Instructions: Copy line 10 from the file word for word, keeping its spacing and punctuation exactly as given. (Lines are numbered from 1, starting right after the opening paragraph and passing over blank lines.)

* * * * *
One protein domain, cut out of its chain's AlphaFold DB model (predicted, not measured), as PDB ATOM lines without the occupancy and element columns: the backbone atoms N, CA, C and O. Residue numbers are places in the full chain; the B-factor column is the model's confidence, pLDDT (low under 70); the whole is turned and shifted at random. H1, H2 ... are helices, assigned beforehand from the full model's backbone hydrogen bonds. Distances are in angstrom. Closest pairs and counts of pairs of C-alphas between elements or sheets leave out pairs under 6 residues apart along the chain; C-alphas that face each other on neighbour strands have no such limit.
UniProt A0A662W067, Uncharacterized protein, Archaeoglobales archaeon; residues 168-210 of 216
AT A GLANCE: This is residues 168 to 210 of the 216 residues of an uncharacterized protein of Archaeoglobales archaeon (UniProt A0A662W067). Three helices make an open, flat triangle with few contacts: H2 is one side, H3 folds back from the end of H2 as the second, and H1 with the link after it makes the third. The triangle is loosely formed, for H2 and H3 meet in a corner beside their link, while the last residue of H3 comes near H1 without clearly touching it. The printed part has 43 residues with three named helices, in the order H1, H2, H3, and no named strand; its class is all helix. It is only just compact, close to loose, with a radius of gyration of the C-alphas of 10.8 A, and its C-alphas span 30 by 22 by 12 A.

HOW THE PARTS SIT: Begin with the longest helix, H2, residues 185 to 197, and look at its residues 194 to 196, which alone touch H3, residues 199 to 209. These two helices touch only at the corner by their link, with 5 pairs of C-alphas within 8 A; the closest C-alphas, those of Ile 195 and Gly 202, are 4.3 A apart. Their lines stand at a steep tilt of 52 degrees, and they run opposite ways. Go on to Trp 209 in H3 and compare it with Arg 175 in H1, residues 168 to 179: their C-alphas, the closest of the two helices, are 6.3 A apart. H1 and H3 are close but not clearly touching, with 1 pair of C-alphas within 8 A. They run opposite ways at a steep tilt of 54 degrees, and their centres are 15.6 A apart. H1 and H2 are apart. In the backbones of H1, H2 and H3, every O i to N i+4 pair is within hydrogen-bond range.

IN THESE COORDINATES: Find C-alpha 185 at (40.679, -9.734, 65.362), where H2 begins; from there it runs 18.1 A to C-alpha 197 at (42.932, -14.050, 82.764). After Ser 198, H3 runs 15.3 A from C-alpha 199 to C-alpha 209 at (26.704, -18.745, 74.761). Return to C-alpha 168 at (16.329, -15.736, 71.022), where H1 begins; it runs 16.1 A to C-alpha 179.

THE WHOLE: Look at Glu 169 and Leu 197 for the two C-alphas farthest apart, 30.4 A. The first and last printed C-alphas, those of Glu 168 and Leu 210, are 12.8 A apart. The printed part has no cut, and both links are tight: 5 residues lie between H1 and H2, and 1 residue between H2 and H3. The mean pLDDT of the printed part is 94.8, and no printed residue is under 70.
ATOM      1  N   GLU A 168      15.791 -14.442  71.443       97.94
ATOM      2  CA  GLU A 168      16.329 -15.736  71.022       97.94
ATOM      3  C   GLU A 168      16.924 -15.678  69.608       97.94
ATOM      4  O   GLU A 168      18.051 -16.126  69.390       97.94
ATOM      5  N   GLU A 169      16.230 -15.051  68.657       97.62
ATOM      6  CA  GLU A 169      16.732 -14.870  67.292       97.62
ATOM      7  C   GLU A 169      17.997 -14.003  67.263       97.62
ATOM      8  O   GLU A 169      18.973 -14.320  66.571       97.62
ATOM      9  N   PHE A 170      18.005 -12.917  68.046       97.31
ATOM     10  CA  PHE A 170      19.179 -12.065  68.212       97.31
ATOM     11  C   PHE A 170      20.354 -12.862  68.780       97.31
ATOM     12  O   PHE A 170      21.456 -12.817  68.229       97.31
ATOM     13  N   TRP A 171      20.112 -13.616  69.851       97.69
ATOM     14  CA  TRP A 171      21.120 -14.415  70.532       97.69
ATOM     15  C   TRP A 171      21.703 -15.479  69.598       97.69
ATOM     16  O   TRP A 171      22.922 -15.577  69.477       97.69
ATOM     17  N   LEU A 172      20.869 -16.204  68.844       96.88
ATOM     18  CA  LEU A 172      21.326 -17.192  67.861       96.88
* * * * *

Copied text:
ATOM      5  N   GLU A 169      16.230 -15.051  68.657       97.62